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John D. Pettineo v. Ge Money Bank

March 29, 2011

JOHN D. PETTINEO, PLAINTIFF,
v.
GE MONEY BANK,
DEFENDANT.



The opinion of the court was delivered by: Schiller, J.

MEMORANDUM

Defendant GE Money Bank ("GE") sent Plaintiff John Pettineo a letter denying his application for a credit card. Pettineo alleges that this denial and a disclosure at the bottom of the GE form letter he received violate the Equal Credit Opportunity Act ("ECOA"). GE's motion to dismiss and Pettineo's response are presently before the Court. For the reasons that follow, GE's motion will be granted in part and denied in part.

I. BACKGROUND

Pettineo tried to use his ShopNBC credit card in October of 2008. (Am. Compl. ¶ 9.) The card was denied. (Id.) Pettineo called ShopNBC and discovered that the card had been canceled for inactivity. (Id.) He could not reopen his account, but had to apply for a new credit card. (Id.)

GE underwrote Pettineo's ShopNBC card. (Id.) Pettineo applied over the phone with GE's customer service department for another ShopNBC credit card. (Id. ¶ 10.) He received a written denial from GE on December 23, 2008. (Id. ¶ 11.) In this letter, GE offered three reasons for the denying Pettineo credit: (1) past due bankcards; (2) revolving trades with past due balances; and (3) bank revolving accounts with past due balances. (Am. Compl. Ex. A [GE Letter].) Pettineo alleges he was qualified for credit, but that GE denied his application because he previously sued under various federal statutes, including the Fair Debt Collection Practices Act, the Fair Credit Reporting Act, and the ECOA. (Am. Compl. ¶¶ 25-26.)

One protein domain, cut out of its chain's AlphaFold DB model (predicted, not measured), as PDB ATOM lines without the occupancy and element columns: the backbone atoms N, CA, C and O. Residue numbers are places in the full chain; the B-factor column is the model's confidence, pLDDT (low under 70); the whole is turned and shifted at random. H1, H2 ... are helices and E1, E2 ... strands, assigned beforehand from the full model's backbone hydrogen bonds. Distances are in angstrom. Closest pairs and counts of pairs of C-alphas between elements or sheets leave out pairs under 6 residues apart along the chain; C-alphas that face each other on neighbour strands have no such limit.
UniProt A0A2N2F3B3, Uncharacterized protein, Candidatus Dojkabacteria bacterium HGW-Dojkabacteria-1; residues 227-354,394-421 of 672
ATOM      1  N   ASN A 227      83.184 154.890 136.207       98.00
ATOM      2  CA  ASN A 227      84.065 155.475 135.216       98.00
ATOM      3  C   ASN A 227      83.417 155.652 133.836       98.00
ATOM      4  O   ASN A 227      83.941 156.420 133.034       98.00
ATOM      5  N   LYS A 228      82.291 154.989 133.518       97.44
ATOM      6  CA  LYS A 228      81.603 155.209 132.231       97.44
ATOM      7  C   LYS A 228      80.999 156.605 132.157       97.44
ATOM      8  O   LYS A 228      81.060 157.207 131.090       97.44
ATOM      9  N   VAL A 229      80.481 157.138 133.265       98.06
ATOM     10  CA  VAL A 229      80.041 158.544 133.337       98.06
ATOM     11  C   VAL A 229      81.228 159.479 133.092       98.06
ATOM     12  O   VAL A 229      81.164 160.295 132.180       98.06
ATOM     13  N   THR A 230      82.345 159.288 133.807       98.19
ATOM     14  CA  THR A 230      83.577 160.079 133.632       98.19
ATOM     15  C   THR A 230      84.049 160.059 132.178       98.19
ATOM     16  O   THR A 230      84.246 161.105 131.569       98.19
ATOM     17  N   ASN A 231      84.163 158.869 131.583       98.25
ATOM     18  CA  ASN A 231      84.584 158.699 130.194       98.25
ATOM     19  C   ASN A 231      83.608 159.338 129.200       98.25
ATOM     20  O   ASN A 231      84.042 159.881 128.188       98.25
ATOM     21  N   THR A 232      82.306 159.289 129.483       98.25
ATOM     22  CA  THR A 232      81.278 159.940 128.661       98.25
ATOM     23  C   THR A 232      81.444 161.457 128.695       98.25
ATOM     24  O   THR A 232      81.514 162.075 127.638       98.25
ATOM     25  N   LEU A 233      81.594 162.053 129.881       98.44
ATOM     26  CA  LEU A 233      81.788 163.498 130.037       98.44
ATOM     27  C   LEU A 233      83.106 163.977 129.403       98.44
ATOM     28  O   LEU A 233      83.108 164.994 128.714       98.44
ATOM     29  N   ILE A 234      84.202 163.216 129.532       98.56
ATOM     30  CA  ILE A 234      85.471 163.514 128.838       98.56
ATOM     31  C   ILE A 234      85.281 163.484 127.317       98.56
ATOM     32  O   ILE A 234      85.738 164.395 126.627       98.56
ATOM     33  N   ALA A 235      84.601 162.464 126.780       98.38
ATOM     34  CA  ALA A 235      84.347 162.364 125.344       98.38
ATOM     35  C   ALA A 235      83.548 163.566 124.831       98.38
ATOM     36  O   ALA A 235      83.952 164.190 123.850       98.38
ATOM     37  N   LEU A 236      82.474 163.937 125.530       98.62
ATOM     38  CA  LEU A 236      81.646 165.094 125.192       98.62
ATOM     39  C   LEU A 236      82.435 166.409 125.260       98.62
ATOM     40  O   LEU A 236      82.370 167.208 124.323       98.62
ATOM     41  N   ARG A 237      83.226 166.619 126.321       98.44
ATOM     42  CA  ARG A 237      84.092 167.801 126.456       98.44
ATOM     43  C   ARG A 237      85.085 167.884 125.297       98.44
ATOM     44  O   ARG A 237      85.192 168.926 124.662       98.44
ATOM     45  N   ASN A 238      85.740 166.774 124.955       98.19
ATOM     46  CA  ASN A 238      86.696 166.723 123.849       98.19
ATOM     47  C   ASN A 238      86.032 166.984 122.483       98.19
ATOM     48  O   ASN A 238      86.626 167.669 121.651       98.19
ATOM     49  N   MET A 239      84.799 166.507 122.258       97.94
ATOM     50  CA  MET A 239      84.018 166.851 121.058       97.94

GE's letter to Pettineo features a disclosure reciting non-discrimination policies the ECOA requires creditors to observe. The text of this disclosure reads:

ALL PERSONS TO WHOM THIS LETTER IS ADDRESSED:

The federal equal credit opportunity act prohibits creditors from discriminating against credit applicants on the basis of race, color, religion, national origin, sex, marital status, age (provided the applicant has the capacity to enter into a binding contract), because all or part of the applicant's income derives from any public assistance program, or because the applicant has in good faith exercised any right under the Consumer Protection Act. The federal agency that administers compliance with the Equal Credit Opportunity Act for the creditor identified on the front page of this letter is shown below. (GE Letter.) The letter provides contact information for the different government agencies which oversee the ECOA compliance of GE, GE Capital Financial, Inc., and General Electric Capital Corporation. (Id.) A paragraph at the top of the letter states that "[r]equests for a copy of your credit report should be sent to the credit reporting agency listed in the bottom portion of this notice." (Id.) The letter includes contact information for Equifax Credit Information Services, which it identifies as the source of information used by GE in reaching its decision to deny Pettineo credit. (Id.)